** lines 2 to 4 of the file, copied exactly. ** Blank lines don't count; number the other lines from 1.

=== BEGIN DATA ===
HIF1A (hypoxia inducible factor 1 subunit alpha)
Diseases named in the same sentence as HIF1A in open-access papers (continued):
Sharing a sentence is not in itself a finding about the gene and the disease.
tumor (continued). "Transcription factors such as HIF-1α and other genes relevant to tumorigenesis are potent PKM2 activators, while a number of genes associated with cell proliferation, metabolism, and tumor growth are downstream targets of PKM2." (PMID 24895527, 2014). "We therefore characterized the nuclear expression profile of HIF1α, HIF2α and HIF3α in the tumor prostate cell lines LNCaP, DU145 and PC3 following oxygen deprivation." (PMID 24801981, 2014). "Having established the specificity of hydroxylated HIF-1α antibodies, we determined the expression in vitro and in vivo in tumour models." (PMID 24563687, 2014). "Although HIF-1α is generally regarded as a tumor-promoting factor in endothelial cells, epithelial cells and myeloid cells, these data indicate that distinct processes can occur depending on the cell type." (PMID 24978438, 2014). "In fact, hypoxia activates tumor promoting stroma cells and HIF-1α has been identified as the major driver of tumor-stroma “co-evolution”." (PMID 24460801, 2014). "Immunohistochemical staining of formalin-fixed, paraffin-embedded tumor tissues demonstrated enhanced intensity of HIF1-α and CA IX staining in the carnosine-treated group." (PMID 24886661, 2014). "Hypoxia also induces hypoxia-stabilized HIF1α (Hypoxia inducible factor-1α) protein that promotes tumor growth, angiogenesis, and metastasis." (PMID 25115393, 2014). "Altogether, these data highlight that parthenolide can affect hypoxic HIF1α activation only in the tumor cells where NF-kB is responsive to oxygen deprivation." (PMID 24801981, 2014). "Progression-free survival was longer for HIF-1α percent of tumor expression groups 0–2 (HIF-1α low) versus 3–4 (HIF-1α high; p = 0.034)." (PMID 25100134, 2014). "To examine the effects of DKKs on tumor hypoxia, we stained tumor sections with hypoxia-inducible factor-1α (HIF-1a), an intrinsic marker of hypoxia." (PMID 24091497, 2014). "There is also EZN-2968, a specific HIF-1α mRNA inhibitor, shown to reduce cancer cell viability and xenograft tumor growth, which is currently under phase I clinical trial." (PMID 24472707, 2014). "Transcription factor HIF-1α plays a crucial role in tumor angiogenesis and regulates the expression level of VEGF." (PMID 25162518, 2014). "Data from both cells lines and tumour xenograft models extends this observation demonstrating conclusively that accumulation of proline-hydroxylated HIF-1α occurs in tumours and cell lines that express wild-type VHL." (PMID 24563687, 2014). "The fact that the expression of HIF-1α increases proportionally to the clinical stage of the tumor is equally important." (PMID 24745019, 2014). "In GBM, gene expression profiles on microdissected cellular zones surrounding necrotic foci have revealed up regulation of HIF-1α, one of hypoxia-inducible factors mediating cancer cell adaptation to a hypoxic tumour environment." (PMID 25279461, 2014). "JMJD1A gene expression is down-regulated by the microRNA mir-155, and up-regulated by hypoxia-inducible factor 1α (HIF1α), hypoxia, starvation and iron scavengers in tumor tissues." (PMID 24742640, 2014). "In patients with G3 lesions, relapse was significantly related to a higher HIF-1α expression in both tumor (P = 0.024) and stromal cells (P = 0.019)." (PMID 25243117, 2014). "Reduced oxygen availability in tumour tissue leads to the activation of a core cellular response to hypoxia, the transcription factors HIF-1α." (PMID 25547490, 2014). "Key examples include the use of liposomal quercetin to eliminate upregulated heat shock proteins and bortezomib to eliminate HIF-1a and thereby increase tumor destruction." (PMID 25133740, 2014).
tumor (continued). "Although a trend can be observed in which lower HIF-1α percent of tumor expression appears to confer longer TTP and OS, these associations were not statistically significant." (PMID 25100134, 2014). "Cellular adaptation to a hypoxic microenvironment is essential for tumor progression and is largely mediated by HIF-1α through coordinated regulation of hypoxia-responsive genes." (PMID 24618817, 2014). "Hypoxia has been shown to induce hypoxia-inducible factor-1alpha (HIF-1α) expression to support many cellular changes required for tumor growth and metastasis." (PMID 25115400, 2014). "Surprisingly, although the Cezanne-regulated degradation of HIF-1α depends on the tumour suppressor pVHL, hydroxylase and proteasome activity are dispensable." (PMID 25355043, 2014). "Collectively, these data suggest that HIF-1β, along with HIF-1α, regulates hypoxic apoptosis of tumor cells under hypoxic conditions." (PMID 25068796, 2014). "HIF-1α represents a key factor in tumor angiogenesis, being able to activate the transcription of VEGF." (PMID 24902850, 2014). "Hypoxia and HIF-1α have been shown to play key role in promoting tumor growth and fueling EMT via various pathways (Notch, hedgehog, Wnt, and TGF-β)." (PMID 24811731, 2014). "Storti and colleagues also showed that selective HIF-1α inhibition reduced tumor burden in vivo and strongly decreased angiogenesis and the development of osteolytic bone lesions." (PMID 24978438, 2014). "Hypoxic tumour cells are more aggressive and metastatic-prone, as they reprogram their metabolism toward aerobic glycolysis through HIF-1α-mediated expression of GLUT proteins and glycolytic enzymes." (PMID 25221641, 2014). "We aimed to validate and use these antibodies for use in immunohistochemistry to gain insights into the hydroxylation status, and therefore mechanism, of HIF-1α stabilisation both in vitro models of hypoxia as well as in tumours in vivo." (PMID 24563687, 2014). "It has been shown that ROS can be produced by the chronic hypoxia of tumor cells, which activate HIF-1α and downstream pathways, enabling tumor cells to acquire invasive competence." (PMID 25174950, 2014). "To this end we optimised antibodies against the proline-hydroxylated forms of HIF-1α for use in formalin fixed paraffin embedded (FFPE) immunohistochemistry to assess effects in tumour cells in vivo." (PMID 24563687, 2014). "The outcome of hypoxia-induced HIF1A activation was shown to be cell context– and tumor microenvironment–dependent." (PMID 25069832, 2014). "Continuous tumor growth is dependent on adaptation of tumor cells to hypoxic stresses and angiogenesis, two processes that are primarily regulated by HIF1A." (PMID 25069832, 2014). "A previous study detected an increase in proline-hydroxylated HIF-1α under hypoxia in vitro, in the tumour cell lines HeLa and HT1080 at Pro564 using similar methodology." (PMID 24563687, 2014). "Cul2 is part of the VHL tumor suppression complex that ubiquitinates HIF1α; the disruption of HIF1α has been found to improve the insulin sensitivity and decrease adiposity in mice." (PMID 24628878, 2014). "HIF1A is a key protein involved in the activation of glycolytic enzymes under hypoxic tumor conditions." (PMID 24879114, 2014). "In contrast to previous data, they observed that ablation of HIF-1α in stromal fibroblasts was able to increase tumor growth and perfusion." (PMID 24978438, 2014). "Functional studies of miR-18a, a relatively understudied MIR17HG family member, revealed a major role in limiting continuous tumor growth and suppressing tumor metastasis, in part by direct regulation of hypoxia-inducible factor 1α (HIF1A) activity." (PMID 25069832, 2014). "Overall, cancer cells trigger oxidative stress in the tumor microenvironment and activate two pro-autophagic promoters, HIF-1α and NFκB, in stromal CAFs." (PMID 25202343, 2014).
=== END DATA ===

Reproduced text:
Diseases named in the same sentence as HIF1A in open-access papers (continued):
Sharing a sentence is not in itself a finding about the gene and the disease.
tumor (continued). "Transcription factors such as HIF-1α and other genes relevant to tumorigenesis are potent PKM2 activators, while a number of genes associated with cell proliferation, metabolism, and tumor growth are downstream targets of PKM2." (PMID 24895527, 2014). "We therefore characterized the nuclear expression profile of HIF1α, HIF2α and HIF3α in the tumor prostate cell lines LNCaP, DU145 and PC3 following oxygen deprivation." (PMID 24801981, 2014). "Having established the specificity of hydroxylated HIF-1α antibodies, we determined the expression in vitro and in vivo in tumour models." (PMID 24563687, 2014). "Although HIF-1α is generally regarded as a tumor-promoting factor in endothelial cells, epithelial cells and myeloid cells, these data indicate that distinct processes can occur depending on the cell type." (PMID 24978438, 2014). "In fact, hypoxia activates tumor promoting stroma cells and HIF-1α has been identified as the major driver of tumor-stroma “co-evolution”." (PMID 24460801, 2014). "Immunohistochemical staining of formalin-fixed, paraffin-embedded tumor tissues demonstrated enhanced intensity of HIF1-α and CA IX staining in the carnosine-treated group." (PMID 24886661, 2014). "Hypoxia also induces hypoxia-stabilized HIF1α (Hypoxia inducible factor-1α) protein that promotes tumor growth, angiogenesis, and metastasis." (PMID 25115393, 2014). "Altogether, these data highlight that parthenolide can affect hypoxic HIF1α activation only in the tumor cells where NF-kB is responsive to oxygen deprivation." (PMID 24801981, 2014). "Progression-free survival was longer for HIF-1α percent of tumor expression groups 0–2 (HIF-1α low) versus 3–4 (HIF-1α high; p = 0.034)." (PMID 25100134, 2014). "To examine the effects of DKKs on tumor hypoxia, we stained tumor sections with hypoxia-inducible factor-1α (HIF-1a), an intrinsic marker of hypoxia." (PMID 24091497, 2014). "There is also EZN-2968, a specific HIF-1α mRNA inhibitor, shown to reduce cancer cell viability and xenograft tumor growth, which is currently under phase I clinical trial." (PMID 24472707, 2014). "Transcription factor HIF-1α plays a crucial role in tumor angiogenesis and regulates the expression level of VEGF." (PMID 25162518, 2014). "Data from both cells lines and tumour xenograft models extends this observation demonstrating conclusively that accumulation of proline-hydroxylated HIF-1α occurs in tumours and cell lines that express wild-type VHL." (PMID 24563687, 2014). "The fact that the expression of HIF-1α increases proportionally to the clinical stage of the tumor is equally important." (PMID 24745019, 2014). "In GBM, gene expression profiles on microdissected cellular zones surrounding necrotic foci have revealed up regulation of HIF-1α, one of hypoxia-inducible factors mediating cancer cell adaptation to a hypoxic tumour environment." (PMID 25279461, 2014). "JMJD1A gene expression is down-regulated by the microRNA mir-155, and up-regulated by hypoxia-inducible factor 1α (HIF1α), hypoxia, starvation and iron scavengers in tumor tissues." (PMID 24742640, 2014). "In patients with G3 lesions, relapse was significantly related to a higher HIF-1α expression in both tumor (P = 0.024) and stromal cells (P = 0.019)." (PMID 25243117, 2014). "Reduced oxygen availability in tumour tissue leads to the activation of a core cellular response to hypoxia, the transcription factors HIF-1α." (PMID 25547490, 2014). "Key examples include the use of liposomal quercetin to eliminate upregulated heat shock proteins and bortezomib to eliminate HIF-1a and thereby increase tumor destruction." (PMID 25133740, 2014).